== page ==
Bad Boys For Life Review

Bad Boys for Life
  • Directing8
  • Writing8
  • Acting8

Bad Boys for Life is the most potent Bad Boys film yet, with directors Adil & Bilall trading Michael Bay's over-stylized action and bloated runtime for a film that's leaner and more focused on its characters and the story's progression. Will Smith and Martin Lawrence inject new life into these classic characters.

Directors Adil El Arbi and Bilall Fallah (known as Adil & Bilall) take over the Bad Boys franchise from action veteran Michael Bay to make for a sequel that actually warrants its existence.

Bad Boys for Life just might be the most well-rounded Bad Boys film yet, narrowing in on its core characters, played with aged confidence by Will Smith and Martin Lawrence, while also exploring a story that might be a tad over-the-top and predictable, but entertaining none-the-less.

Mike (Will Smith) and Marcus (Martin Lawrence) have done it all in the face of law enforcement. Now, Marcus is looking towards retirement and spending time with his new grandson, while Mike continues to ignore the fact that his good years are definitely behind him.

This creates friction between the two partners, with Marcus accepting his time to move on, while Mike struggles to hold onto whatever he can before accepting his true fate.

Things get shaken up as Mike is targeted for murder based on a past case, which causes him to ask for Marcus to help him one last time.

Bad Boys for Life is almost poetic in nature, coming over a decade after the last film, giving the action genre many years to mature and progress, while also allowing for the careers of Will Smith and Martin Lawrence to grow into their own.

It’s great seeing the two back together again, because the chemistry is clear and watching them work together is always entertaining, only now we have some time between the previous film and this film, which allows for reflection and meditation.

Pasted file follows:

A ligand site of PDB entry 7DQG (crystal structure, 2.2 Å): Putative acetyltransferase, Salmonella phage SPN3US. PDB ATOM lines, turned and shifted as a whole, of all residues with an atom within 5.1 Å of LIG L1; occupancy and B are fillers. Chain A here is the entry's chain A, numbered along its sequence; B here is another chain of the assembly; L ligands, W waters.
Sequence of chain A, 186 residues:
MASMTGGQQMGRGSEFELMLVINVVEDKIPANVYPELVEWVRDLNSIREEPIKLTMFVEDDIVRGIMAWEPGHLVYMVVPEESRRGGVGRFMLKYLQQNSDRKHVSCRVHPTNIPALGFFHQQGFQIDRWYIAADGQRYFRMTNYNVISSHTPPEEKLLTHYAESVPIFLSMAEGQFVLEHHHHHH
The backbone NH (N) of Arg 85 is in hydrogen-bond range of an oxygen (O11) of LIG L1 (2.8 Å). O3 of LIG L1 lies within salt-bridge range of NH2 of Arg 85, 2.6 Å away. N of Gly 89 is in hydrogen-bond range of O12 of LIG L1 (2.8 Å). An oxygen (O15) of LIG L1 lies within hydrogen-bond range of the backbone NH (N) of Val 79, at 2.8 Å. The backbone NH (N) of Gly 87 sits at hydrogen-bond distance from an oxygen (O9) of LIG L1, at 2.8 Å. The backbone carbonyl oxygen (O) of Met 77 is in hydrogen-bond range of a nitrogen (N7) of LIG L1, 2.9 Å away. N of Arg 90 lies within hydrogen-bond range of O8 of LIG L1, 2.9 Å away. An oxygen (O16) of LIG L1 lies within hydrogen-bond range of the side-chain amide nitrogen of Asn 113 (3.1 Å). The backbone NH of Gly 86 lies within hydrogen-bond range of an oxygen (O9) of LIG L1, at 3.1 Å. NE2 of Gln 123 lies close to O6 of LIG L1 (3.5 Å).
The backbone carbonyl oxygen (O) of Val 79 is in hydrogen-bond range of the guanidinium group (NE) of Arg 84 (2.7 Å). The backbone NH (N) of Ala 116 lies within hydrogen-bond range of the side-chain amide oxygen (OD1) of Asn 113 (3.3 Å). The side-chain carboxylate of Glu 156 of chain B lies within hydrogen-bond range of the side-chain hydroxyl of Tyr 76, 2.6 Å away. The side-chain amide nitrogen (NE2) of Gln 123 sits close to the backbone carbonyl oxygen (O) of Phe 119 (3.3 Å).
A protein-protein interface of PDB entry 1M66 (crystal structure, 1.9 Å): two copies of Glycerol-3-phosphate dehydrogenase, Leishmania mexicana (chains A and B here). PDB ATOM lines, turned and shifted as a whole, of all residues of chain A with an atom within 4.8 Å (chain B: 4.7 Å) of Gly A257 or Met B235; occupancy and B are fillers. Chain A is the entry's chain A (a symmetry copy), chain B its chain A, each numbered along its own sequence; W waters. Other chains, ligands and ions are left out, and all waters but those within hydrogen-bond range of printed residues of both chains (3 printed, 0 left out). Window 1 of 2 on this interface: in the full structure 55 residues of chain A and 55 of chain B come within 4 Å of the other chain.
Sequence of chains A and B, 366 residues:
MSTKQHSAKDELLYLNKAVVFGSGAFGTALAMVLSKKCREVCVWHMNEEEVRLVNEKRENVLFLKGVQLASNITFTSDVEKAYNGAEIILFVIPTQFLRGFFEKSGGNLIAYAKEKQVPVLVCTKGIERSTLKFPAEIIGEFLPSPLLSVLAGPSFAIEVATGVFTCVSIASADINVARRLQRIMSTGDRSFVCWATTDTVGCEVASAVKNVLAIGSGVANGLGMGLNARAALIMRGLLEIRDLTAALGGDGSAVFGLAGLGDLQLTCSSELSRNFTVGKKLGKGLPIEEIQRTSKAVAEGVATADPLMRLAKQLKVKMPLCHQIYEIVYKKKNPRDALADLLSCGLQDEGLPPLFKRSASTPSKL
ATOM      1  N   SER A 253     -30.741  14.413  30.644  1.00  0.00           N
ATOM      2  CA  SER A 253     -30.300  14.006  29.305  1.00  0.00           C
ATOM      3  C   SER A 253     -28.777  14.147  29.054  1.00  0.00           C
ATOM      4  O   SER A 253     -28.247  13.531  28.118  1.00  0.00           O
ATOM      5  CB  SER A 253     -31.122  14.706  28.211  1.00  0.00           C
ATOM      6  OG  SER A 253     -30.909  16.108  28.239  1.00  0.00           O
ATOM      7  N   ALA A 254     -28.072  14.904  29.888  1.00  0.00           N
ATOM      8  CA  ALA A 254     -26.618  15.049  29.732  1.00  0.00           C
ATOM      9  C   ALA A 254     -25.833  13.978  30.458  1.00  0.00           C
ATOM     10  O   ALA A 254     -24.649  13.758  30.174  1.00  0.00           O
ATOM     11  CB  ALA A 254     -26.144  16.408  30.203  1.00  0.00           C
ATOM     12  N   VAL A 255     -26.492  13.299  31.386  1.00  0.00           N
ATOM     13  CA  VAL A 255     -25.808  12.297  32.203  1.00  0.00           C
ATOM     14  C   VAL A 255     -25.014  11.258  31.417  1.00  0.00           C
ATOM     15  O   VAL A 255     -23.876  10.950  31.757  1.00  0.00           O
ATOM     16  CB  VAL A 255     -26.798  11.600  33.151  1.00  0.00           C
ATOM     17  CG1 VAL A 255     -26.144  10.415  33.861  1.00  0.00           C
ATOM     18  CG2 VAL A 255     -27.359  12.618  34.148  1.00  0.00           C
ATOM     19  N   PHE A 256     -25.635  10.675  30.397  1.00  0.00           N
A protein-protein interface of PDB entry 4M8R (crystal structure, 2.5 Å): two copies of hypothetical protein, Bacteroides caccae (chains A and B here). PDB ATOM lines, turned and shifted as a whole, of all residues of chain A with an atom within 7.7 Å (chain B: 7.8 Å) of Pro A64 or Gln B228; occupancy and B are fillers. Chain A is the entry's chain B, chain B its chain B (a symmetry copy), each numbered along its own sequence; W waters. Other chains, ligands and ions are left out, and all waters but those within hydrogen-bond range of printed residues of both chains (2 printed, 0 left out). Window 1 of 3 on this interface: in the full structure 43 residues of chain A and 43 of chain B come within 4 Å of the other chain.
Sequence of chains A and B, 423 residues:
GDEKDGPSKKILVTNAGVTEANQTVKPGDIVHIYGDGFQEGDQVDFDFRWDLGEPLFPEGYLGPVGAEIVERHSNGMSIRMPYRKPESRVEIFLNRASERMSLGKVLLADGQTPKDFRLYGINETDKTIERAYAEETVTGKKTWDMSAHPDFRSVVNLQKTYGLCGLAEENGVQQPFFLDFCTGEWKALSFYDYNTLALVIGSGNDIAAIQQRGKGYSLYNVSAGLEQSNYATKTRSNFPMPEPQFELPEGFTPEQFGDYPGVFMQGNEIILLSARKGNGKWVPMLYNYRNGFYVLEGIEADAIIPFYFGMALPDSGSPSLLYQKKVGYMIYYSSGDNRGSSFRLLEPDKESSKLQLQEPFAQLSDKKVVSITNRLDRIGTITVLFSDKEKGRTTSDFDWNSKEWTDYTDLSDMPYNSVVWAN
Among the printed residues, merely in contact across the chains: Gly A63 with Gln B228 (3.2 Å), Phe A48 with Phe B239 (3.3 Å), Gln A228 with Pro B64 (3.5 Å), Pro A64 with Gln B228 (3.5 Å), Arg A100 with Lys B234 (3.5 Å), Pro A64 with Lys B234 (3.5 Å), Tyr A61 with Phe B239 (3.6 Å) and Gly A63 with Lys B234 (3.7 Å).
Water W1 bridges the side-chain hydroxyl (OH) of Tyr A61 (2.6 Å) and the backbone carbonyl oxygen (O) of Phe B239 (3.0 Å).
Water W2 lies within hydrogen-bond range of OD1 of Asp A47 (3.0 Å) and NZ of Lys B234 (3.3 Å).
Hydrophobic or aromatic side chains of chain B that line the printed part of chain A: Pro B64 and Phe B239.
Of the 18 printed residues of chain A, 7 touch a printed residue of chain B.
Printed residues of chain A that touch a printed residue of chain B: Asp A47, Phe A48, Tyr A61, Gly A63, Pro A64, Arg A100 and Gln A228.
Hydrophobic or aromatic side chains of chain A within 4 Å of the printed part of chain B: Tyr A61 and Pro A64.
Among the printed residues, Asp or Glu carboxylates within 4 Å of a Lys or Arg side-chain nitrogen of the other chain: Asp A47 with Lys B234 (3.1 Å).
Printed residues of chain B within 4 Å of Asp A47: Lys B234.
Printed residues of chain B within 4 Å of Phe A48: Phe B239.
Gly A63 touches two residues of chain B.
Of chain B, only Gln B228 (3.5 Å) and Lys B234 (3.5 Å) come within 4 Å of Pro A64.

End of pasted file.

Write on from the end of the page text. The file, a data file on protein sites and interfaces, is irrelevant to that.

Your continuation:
Also new are directors Adil & Bilall, swapping out mega action director Michael Bay for two less experienced, but quite masterful directors.

I was originally worried about Bay dropping out of this film, especially after Bad Boys II elevated the action genre into something else entirely, but I can say that Adil & Bilall work magic with the budget that they are given and the script that they are adapting.

Bad Boys for Life feels very much like Bad Boys and not so much Bad Boys II and that’s a good thing, because it allows them to focus more on the characters and harnessing their performances to better serve the script and the story that is being told.

Bad Boys for Life might not win any awards for its original feeling or fresh content, but instead it deserves major props for taking an age-old franchise and pumping new blood and life into it.

The action is mostly good, the camera work is expansive and stable and the performances are great. Will Smith and Martin Lawrence absolutely rock this film and make it worth the price of admission.

Directors Adil & Bilall put their own visual stamp on this project and manage to make a film that’s much leaner and more precise than anything Bay has ever done. The speedy runtime and the film’s ability to never stop moving is refreshing and a change of pace when compared to Bay’s usual over-stuffed approach and sprawling mentality.

Bad Boys for Life might just be the best Bad Boys film yet, in terms of overall progression and accomplishment. It might not have the best action sequences, but it definitely has the better moments between its characters, whether it’s cracking a joke or trying to tackle something a little more tender — Bad Boys for Life knows how to balance the comedy, the action and the emotion when called for.

Bad Boys for Life also sets things up for a sequel, so get ready for more Bad Boys in the near future and hopefully they bring back Adil & Bilall to tackle these characters that clearly have more gas left in the tank.

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